The service recently experienced record traffic following Elon Musk’s announcement that Twitter, now known as X, was ditching the ability to block people. As news of the divisive change spread, users flocked to Bluesky, causing its servers to give way.
Although it’s a nice problem to have for a fledgling app, Bluesky is now placing rate limits on certain actions. These include the amount of times people can change their password or update their user handles.
Wary of upsetting its fledgling user base of Twitter transplants, BlueSky says the new rate limits won’t affect the general experience on its service. That stands in contrast to the daily rate limits imposed by Twitter earlier this month, which effectively restricted the amount of posts people could view.
So what is Bluesky? Here’s all you need to know.
What is Bluesky?
Bluesky appeared on Apple’s iPhone App Store in February and an Android version was released in April.
At the time of writing, the only way to access the platform is by joining a waitlist or by grabbing an invite from someone who has already signed up.
Those who want to use Bluesky can input their email address at its website to join the queue.
In terms of its design, screenshots on the Bluesky App Store page show an interface very similar to that of Twitter. There are likes, retweet-like “reposts”, and comments on posts.
The app’s fledgling user base has even coined a phrase for Bluesky posts: skeets. This is a combination of the words “tweet” and “sky”. It also has a very NSFW meaning that we won’t share here.
The phrase is emblematic of the irreverent mood on the app; one article describes it as the opposite of professional networking platform LinkedIn.
However, the way the network operates in the background is quite different from its rivals.
Bluesky is a decentralised social app, meaning it operates off multiple servers run by multiple entities, rather than being controlled by a single company. It uses a piece of technology called the AT Protocol to store your account data, effectively connecting up these “decentralised” elements.
If you have tried Mastodon, another Twitter alternative, you’ll have already experienced a decentralised social network.
How to get a Bluesky invite
Bluesky CEO Jay Graber has claimed 1.2 million people were on the waiting list after Musk took over Twitter. That figure is only likely to have climbed since.
But there may be a quicker way to get in. Existing Bluesky users are being sent invite codes, which lets anyone get started on the social network.
Some of these are being given away on Twitter, the very place those keenest to use Bluesky are fleeing from. A r/blueskyinvites subreddit has been established, and there’s also an invite thread in the r/BlueskySocial subreddit.
One seller was even attempting to offload Bluesky invites on eBay for £155 each. However, the post now seems to have been removed and we strongly recommend not paying for invites.
Bluesky’s rollout is quite slow, with the service having reached an estimated 20,000 users in mid-April. But this is in part to generate the hype that comes with scarcity, and to make sure the service’s servers don’t collapse through rapidly increasing demand.
Who is on Bluesky?
Its current crop of luminaries include US Democrat Alexandria Ocasio-Cortez, who has more than 13 million Twitter followers; model Chrissy Teigen, who has mocked Musk’s cull of Twitter blue ticks; and Mission: Impossible — Dead Reckoning director Christopher McQuarrie.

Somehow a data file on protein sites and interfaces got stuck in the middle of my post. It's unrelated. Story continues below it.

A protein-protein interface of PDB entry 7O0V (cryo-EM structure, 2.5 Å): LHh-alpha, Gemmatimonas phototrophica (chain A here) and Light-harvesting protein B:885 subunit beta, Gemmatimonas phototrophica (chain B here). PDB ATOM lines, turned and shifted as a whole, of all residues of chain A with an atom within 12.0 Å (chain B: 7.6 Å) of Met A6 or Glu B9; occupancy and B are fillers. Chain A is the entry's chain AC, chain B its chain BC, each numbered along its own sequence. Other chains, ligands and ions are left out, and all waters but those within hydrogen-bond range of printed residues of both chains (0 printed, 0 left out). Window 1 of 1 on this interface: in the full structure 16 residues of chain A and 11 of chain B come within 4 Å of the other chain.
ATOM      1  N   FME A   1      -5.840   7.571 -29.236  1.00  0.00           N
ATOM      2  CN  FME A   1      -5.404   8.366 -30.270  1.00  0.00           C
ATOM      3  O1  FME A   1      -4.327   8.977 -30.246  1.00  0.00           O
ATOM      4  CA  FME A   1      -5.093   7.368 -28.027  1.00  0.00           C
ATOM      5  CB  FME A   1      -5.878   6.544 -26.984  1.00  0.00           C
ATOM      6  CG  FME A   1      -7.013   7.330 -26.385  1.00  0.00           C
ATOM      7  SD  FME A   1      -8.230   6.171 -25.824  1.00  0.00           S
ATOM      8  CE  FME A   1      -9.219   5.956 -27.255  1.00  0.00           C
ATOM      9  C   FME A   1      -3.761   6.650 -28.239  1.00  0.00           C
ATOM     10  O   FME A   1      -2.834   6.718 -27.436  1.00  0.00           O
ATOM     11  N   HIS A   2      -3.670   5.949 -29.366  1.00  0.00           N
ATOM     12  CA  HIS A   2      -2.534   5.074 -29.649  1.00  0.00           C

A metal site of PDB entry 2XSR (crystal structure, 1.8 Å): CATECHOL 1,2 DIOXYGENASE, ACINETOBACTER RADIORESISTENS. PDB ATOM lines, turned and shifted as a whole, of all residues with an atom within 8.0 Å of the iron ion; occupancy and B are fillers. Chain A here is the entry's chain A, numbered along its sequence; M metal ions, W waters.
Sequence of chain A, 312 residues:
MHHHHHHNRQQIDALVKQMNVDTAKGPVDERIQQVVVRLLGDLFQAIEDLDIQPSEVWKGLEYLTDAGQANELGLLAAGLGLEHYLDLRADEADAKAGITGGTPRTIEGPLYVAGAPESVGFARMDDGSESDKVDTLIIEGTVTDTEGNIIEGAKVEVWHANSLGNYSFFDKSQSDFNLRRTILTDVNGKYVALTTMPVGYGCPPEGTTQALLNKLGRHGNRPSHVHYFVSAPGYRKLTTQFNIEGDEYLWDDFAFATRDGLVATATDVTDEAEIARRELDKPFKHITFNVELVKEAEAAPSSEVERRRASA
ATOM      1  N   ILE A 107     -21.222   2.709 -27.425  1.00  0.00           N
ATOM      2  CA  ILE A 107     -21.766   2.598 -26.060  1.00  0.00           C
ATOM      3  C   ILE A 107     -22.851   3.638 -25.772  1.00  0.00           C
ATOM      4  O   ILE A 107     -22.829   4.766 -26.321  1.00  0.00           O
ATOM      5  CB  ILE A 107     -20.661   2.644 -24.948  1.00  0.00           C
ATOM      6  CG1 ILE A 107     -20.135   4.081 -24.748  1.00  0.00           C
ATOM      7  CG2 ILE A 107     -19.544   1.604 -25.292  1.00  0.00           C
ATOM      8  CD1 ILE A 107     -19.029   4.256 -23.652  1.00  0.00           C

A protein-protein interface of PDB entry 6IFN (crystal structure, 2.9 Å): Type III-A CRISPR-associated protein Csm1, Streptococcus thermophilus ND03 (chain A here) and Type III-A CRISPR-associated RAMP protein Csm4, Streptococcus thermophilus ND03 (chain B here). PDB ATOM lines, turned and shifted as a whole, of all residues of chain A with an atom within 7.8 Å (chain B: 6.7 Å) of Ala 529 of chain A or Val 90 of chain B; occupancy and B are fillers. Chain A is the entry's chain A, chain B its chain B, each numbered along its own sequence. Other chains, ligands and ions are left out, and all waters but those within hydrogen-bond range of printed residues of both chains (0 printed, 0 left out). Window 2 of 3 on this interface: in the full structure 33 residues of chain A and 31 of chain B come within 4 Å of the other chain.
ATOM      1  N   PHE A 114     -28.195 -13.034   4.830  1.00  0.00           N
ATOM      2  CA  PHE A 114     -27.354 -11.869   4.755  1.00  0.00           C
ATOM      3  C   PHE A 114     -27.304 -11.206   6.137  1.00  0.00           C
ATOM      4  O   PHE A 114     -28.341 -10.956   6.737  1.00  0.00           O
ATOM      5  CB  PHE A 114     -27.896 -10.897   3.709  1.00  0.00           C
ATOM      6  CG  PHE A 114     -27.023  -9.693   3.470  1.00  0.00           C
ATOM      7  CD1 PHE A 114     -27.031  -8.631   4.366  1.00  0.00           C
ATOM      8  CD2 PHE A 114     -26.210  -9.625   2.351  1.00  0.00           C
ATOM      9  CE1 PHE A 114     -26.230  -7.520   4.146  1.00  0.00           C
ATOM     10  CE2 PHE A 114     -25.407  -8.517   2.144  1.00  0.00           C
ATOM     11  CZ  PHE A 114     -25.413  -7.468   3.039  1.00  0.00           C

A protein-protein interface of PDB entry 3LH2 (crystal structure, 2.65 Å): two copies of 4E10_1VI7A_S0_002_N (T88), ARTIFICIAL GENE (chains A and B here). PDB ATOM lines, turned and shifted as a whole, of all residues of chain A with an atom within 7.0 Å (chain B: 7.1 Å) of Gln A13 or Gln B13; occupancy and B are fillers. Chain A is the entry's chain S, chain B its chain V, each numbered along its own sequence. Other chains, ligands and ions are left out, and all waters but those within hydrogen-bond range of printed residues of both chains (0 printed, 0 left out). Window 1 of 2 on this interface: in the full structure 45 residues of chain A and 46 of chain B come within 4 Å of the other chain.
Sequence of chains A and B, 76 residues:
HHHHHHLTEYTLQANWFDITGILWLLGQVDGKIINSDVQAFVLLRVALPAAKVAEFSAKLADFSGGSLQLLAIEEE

They’re joined by The Eternals star Kumail Nanjiani, Shaun of the Dead director Edgar Wright, and Moon director Duncan Jones.
Bluesky came under fire in July for temporarily allowing users to register accounts containing racial slurs.
The app banned the offending account within 40 minutes of it being reported, and the company says that “the code that allowed this to occur was patched the same evening”.
“You have an incredibly bad anti-blackness problem on your platform,” wrote Scott Hirleman, host of the Data Mesh Radio podcast on a LinkedIn post addressing Bluesky’s executive team. “If you don’t want to run a social media platform, split the company in twain and go focus on the protocol and fund the platform with another team that cares.”
Bluesky’s community guidelines, emphasise that it does not allow behaviour that “targets people based on their race, gender, religion, ethnicity, nationality, disability, or sexual orientation.
“Our community guidelines reflect our values: that racism and harassment have no place on Bluesky, and we will continue to take action to uphold these policies,” the official Bluesky account wrote on the platform.
Is Bluesky a good Twitter alternative?
At a glance, this may look like former Twitter CEO Jack Dorsey reacting to Musk’s recent handling of Twitter. However, Dorsey announced Bluesky in December 2019, to attempt to tackle issues with social media that existed years ago.
One aim was to give the user more control, including over content recommended to them, while reducing the power of the platform holder.
Bluesky reportedly began with a team of five people and was spun off into its own independent company in 2022, with Dorsey on its board. It is unclear how involved he is in the day-to-day running of the company.
He has described the Bluesky app as being like a “web browser” that lets you explore the AT Protocol network. Here’s where we find the issue that turned some off Twitter alternative Mastodon.
It asks you to join a specific server, making the process seem less simple and more like a geekier online community such as Reddit. At present, it’s unclear how friendly Bluesky will seem to a less techy crowd, although the screenshots are at least promising.